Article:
In Patrick Bateman, Ellis created the grown-up evil twin of Alex Keaton, a man for whom an Armani suit has more reality than the human being within it. Mergers and acquisitions? Murders and executions? Easily confused, as are Patrick’s nearly interchangeable friends, lovers, colleagues, and victims.
As much as the term conjures the eighties, the yuppie has never quite faded into history. In 2000, David Brooks tried to refine the concept, coining the term BoBo to describe an allegedly more enlightened consumer who combined the self-interest of the eighties with the liberal idealism of an earlier era, using the Y-word to denote a less enlightened group. In the meantime, the yuppie family tree has thrown off another branch, the hipster. Hipsters believed they were the ultimate anti-yuppies. Unlike their forebears, they wanted to be known not by their job or ambition but by their self-conscious disregard for either. If anything, the cult of connoisseurship was even more exaggerated in this subgroup. Their code, enshrined in Robert Lanham’s hyperironic 2003 Hipster Handbook, was inherently elitist, defining itself in opposition to the mainstream. Hipster consumerism championed the notions of alternative and independent, rejecting the yuppie embrace of certain consumer brands in favor of their own. So it was vintage T-shirts rather than Turnbull & Asser dress shirts with spread collars, Pabst Blue Ribbon over Chardonnay. But ultimately, whether you love Starbucks or loathe it, a world in which we are defined by our choice of blue jeans and coffee beans owes more to Alex Keaton than to Abbie Hoffman.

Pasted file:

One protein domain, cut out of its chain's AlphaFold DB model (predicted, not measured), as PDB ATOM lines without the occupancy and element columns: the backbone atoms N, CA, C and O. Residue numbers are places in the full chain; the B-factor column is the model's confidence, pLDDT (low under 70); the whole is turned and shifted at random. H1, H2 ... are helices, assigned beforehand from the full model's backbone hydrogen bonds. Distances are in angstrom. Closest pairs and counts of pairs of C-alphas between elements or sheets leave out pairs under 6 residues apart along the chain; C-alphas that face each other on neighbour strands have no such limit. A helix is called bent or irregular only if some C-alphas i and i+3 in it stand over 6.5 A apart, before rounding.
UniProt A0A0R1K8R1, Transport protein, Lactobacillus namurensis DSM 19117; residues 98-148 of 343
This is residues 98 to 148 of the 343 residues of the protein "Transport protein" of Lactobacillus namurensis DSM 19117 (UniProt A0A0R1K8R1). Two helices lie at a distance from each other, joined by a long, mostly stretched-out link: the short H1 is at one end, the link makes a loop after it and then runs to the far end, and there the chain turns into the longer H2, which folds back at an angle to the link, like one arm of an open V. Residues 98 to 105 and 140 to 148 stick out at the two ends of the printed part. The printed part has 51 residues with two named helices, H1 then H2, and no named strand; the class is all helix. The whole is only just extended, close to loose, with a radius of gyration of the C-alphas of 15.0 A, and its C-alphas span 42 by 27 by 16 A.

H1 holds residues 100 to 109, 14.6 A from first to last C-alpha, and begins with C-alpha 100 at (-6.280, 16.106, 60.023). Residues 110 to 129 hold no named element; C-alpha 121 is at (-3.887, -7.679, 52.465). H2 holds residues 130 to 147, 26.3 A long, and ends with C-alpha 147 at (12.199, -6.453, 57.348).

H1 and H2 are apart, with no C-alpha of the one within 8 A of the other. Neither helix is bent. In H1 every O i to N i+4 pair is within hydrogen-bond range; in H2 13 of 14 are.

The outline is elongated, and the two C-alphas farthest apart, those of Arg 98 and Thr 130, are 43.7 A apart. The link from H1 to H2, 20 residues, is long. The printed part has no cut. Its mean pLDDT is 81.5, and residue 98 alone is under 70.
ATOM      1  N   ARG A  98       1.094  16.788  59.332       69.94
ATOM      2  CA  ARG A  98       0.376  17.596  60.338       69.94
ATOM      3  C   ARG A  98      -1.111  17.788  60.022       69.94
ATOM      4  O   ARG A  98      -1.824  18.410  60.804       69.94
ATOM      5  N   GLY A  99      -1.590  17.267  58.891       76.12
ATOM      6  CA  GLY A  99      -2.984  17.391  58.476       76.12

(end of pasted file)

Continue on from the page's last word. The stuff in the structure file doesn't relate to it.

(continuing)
And as if to prove that the hipster and the yuppie are brothers under the skin, borough-bred columnists like Denis Hamill and Jimmy Breslin still find the yuppie label useful for bashing a certain breed of interloping effete New Yorker, the kinds of people who may in fact identify themselves as hipsters.
There probably are a few Budweiser-drinking union members left out in Brooklyn and Queens who guffaw at the idea of anyone belonging to a gym or buying coffee at any place other than a deli, but generally speaking, yuppie culture has become the culture, if not in reality, then aspirationally. The pods have pretty much taken over the world. The ideal of connoisseurship, the worship of brand names and designer labels, the pursuit of physical perfection through exercise and surgery—do these sound like the quaint habits of an extinct clan?